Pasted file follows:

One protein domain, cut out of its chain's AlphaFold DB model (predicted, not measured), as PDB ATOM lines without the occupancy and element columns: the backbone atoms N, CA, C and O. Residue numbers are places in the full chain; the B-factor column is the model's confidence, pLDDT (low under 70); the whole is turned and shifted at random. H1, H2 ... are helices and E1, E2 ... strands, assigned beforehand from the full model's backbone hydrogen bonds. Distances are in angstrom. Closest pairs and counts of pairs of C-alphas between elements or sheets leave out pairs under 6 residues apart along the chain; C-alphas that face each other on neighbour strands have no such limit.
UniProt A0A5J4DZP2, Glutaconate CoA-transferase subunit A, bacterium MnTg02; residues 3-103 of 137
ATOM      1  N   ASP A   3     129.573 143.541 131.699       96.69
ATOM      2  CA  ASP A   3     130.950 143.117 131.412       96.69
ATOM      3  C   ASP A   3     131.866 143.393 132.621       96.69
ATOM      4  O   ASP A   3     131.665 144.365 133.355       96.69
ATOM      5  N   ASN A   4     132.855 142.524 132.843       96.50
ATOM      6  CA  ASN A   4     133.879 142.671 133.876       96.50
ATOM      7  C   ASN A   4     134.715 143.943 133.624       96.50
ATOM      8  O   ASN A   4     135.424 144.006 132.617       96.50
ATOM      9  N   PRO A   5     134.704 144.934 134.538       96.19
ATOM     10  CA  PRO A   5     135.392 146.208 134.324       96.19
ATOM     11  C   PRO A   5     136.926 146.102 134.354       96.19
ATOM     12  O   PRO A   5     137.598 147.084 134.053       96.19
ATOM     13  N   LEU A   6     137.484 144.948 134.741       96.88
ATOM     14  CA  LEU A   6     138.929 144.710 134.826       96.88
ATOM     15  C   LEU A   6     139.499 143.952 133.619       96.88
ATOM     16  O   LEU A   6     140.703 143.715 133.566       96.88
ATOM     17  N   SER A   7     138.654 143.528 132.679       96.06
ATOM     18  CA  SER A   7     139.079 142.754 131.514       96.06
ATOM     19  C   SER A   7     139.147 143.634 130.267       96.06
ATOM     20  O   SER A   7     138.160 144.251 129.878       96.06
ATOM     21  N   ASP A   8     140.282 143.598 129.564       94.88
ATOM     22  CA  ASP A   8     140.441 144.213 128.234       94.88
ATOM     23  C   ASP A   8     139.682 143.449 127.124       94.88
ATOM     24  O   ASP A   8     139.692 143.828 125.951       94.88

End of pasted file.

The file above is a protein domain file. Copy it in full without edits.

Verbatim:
One protein domain, cut out of its chain's AlphaFold DB model (predicted, not measured), as PDB ATOM lines without the occupancy and element columns: the backbone atoms N, CA, C and O. Residue numbers are places in the full chain; the B-factor column is the model's confidence, pLDDT (low under 70); the whole is turned and shifted at random. H1, H2 ... are helices and E1, E2 ... strands, assigned beforehand from the full model's backbone hydrogen bonds. Distances are in angstrom. Closest pairs and counts of pairs of C-alphas between elements or sheets leave out pairs under 6 residues apart along the chain; C-alphas that face each other on neighbour strands have no such limit.
UniProt A0A5J4DZP2, Glutaconate CoA-transferase subunit A, bacterium MnTg02; residues 3-103 of 137
ATOM      1  N   ASP A   3     129.573 143.541 131.699       96.69
ATOM      2  CA  ASP A   3     130.950 143.117 131.412       96.69
ATOM      3  C   ASP A   3     131.866 143.393 132.621       96.69
ATOM      4  O   ASP A   3     131.665 144.365 133.355       96.69
ATOM      5  N   ASN A   4     132.855 142.524 132.843       96.50
ATOM      6  CA  ASN A   4     133.879 142.671 133.876       96.50
ATOM      7  C   ASN A   4     134.715 143.943 133.624       96.50
ATOM      8  O   ASN A   4     135.424 144.006 132.617       96.50
ATOM      9  N   PRO A   5     134.704 144.934 134.538       96.19
ATOM     10  CA  PRO A   5     135.392 146.208 134.324       96.19
ATOM     11  C   PRO A   5     136.926 146.102 134.354       96.19
ATOM     12  O   PRO A   5     137.598 147.084 134.053       96.19
ATOM     13  N   LEU A   6     137.484 144.948 134.741       96.88
ATOM     14  CA  LEU A   6     138.929 144.710 134.826       96.88
ATOM     15  C   LEU A   6     139.499 143.952 133.619       96.88
ATOM     16  O   LEU A   6     140.703 143.715 133.566       96.88
ATOM     17  N   SER A   7     138.654 143.528 132.679       96.06
ATOM     18  CA  SER A   7     139.079 142.754 131.514       96.06
ATOM     19  C   SER A   7     139.147 143.634 130.267       96.06
ATOM     20  O   SER A   7     138.160 144.251 129.878       96.06
ATOM     21  N   ASP A   8     140.282 143.598 129.564       94.88
ATOM     22  CA  ASP A   8     140.441 144.213 128.234       94.88
ATOM     23  C   ASP A   8     139.682 143.449 127.124       94.88
ATOM     24  O   ASP A   8     139.692 143.828 125.951       94.88